In the wake of the pandemic, cultural heritage organizations began researching its effect on collections, our ability to care for them, and the potential for surface contact transmission. The REopening Archives, Libraries, and Museums (REALM) research project launched in May 2020 to test the survival period of active SARS-CoV-2 on common surfaces found in library, archive, and museum collections. To date, eight laboratory tests have shown that the virus remains viable on surfaces from a few hours to a few days and could contribute to the transmission of COVID-19.

Cultural heritage organizations must also allow users (and staff!) into their spaces to provide access to collections, and it is now widely accepted that COVID-19 is predominantly spread through airborne transmission. But how do we reduce the risk of transmission in our buildings?

Limiting building capacity, social distancing, frequent handwashing, and wearing masks have proven effective in curbing the disease’s spread. Some organizations may reduce the risk of transmission further through building systems, specifically through effective ventilation.

The American Society of Heating, Refrigerating and Air-Conditioning Engineers (ASHRAE) is on it! ASHRAE convened an Epidemic Task Force to develop “core recommendations for reducing airborne infectious aerosol exposure.” They produced four webinars during 2020 on the topic and made them available for free after registering with your email address:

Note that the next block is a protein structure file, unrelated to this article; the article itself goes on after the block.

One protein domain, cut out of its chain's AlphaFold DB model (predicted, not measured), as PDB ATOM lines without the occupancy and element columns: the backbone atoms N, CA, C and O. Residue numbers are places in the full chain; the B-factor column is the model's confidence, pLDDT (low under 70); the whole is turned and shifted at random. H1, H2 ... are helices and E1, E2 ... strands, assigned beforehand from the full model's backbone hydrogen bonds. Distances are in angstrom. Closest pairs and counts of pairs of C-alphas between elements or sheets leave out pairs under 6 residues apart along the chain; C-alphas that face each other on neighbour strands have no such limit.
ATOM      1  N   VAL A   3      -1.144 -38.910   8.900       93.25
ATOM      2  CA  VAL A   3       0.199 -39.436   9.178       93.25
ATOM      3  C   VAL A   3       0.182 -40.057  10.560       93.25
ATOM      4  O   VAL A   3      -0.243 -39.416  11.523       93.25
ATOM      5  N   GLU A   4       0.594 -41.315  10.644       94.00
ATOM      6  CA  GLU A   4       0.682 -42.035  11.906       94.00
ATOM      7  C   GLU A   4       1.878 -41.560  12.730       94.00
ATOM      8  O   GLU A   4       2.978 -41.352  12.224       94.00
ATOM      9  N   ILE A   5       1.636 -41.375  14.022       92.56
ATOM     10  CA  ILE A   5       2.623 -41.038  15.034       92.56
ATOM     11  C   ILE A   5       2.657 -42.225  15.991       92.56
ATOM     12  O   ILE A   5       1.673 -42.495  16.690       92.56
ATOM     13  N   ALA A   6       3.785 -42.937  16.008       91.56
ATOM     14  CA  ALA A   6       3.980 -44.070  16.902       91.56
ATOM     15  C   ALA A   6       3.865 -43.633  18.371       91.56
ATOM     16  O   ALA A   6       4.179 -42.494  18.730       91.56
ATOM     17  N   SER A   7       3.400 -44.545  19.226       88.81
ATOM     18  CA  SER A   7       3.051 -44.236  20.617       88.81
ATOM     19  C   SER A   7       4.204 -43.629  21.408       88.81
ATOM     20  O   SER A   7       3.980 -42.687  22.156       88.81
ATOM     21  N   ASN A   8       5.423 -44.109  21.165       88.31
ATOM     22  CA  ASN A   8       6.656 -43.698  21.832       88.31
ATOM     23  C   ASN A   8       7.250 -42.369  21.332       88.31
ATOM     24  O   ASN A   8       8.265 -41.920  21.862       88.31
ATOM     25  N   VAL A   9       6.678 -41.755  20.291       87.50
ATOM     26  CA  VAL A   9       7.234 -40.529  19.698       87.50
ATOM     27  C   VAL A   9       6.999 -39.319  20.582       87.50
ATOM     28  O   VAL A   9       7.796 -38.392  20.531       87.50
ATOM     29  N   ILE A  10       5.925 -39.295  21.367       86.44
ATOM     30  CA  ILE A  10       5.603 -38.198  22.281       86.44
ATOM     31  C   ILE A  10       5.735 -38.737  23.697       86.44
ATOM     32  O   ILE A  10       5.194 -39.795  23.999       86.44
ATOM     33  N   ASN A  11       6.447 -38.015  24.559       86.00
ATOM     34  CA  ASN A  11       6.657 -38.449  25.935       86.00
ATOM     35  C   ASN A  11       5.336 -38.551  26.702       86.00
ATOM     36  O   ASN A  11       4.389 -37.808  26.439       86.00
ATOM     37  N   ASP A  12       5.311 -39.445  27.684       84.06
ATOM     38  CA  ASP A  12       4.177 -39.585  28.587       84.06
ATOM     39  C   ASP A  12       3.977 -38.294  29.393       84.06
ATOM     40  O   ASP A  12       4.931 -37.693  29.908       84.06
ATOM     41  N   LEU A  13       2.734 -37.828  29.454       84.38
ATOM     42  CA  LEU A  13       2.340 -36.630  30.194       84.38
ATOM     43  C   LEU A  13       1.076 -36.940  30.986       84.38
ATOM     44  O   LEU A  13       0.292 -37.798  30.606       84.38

In particular, we recommend Managing Your HVAC Systems to Help Mitigate the Spread of SARS-CoV-2 in Buildings webinar from June 29, 2020. This technical webinar presents excellent reasoning behind involving all stakeholders in decision-making, documenting changes, and understanding the possible trade-offs when making changes to building systems. For example, by altering the building’s relative humidity, the virus may become more or less viable.

We also recommend Analysis of Airflow Patterns and Flow Path of Airborne Contaminants webinar from July 21, 2020. Another technical webinar, this presentation explains the components of ventilation (containment, dilution, and removal), airflow and flow paths, and what makes for “good” ventilation. Be sure to watch the flow path simulations starting at about a half-hour into the presentation! The visuals convey the importance of the “path of least resistance” and the unexpected distribution of contaminants in an uncalibrated space.

It’s important to note that ASHRAE “cannot make any claim or guarantee that compliance with their standards and guidance will provide health, comfort, or occupant acceptability, but shall strive for those objectives, consistent with ASHRAE policy.” These webinars are for informative purposes only, though they may inspire you to work with your building systems experts to explore ways to optimize airflow.

By: Becky Geller, COSTEP MA member and Preservation Specialist, NEDCC